Ovarian Masses and Tumors

What Are Ovarian Masses and Tumors?

Ovaries can become enlarged (masses or tumors) due to cysts (ovarian and hemorrhagic ovarian cysts), masses (endometriomas), or neoplasms (growths). The vast majority of ovarian neoplasms in girls and young women are not cancerous.

What Causes Ovarian Masses and Tumors?

Ovarian cysts are usually associated with hormonal stimulation and/or ovulation. Ovarian masses like endometriomas are associated with endometriosis—an inflammatory condition when the glands and stroma of the uterine lining (endometrium) are found outside of the uterine cavity. The cause of both benign and malignant neoplasm is uncertain.

Request an appointment. Because when your child needs expert care, everything matters.

What Are the Symptoms of Ovarian Masses or Tumors?

The type, size, and location of the mass or tumor will determine if the patient experiences symptoms. If present, more common symptoms include:

  • Fullness
  • Pain
  • Bloating
  • Early satiety
  • Urinary and bowel changes
  • Menstrual irregularities

If the mass is large enough, particularly in younger patients, the mass may be felt or seen as a lower abdominal bulge.

How Are Ovarian Masses or Tumors Diagnosed?

Symptoms or physical findings may suggest an ovarian mass or tumor. Pelvic imaging, however, is required to confirm the diagnosis of an abnormal ovary. Pelvic ultrasound is used most frequently, however, if there’s uncertainty about the nature of the mass or tumor, a pelvic MRI may be needed as well. Depending on the size and nature of the mass or tumor, blood tests (ovarian tumor markers) may be ordered to help determine preoperatively the likelihood of a neoplasm being benign versus malignant. Preoperatively risk stratification (likelihood of malignancy) helps determine the best surgical procedure.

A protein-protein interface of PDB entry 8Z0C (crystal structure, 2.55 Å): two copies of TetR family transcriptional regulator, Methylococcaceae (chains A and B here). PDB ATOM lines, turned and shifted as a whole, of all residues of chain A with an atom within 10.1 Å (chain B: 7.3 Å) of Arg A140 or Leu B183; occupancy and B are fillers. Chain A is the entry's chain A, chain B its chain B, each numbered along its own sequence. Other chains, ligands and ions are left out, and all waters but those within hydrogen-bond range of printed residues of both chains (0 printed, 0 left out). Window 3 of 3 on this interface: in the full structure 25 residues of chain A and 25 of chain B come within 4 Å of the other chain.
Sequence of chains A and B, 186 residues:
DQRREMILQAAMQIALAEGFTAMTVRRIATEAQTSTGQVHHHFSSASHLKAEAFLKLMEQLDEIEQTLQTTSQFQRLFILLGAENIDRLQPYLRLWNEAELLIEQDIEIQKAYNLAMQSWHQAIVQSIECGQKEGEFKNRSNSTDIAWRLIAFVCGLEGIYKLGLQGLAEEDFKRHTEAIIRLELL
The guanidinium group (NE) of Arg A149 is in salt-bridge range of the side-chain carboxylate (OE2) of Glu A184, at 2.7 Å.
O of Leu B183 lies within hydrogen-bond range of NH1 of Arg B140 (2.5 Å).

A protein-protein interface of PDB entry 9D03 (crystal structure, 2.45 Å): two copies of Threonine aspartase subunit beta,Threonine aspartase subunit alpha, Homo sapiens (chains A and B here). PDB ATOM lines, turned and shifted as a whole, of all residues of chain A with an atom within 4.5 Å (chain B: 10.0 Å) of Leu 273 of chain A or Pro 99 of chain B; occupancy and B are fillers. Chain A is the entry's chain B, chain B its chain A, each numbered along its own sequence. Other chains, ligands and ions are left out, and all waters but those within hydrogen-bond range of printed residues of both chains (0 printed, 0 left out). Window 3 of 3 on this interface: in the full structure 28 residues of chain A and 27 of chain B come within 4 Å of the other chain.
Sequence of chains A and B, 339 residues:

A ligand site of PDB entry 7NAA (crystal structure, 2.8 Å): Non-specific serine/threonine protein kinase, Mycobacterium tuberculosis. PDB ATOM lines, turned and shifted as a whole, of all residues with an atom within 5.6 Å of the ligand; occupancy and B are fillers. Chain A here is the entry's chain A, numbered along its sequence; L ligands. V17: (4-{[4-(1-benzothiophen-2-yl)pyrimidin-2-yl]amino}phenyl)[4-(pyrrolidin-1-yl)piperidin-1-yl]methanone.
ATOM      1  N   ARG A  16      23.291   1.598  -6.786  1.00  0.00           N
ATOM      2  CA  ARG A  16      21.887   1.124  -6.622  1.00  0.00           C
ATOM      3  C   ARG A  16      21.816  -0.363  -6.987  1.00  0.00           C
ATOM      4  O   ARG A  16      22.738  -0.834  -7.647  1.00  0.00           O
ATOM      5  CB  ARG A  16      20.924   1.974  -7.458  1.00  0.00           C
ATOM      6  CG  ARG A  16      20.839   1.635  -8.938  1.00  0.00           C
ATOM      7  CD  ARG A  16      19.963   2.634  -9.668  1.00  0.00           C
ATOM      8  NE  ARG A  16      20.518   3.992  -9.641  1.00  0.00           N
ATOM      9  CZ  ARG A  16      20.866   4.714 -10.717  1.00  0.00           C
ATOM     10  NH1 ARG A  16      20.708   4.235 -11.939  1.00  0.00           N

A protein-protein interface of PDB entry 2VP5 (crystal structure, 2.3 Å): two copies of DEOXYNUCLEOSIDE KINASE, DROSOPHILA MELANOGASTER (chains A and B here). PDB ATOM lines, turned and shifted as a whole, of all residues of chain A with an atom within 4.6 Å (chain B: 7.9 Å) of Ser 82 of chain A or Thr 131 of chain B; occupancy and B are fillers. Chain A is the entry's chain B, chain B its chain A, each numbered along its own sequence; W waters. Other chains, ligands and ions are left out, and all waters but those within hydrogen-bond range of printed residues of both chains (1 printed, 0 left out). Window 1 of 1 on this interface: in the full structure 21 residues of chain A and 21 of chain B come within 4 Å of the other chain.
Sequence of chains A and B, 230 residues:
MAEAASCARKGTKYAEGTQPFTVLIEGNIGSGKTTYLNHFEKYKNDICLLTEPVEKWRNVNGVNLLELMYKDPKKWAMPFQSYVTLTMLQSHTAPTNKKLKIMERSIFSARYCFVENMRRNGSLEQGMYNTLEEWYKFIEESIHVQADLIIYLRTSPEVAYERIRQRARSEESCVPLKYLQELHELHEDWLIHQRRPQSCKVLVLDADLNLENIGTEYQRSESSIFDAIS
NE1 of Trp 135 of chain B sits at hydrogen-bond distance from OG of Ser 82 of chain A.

How Are Ovarian Masses and Tumors Treated?

Treatment of the ovarian mass or tumor depends on the most likely diagnosis and patient’s symptoms. Most ovarian cysts do not cause significant symptoms, resolve spontaneously, and therefore require no surgical intervention.

Endometriomas require surgical removal if they cause pain. Ovarian neoplasms will continue to grow and require surgical intervention. If preoperative risk stratification suggests a low likelihood of malignancy, ovarian sparing surgery (ovarian cystectomy) is performed to remove the mass or tumor only, leaving normal ovary intact. If there is a concern for an ovarian malignancy based on pelvic imaging and/or ovarian tumor markers, the entire ovary is removed.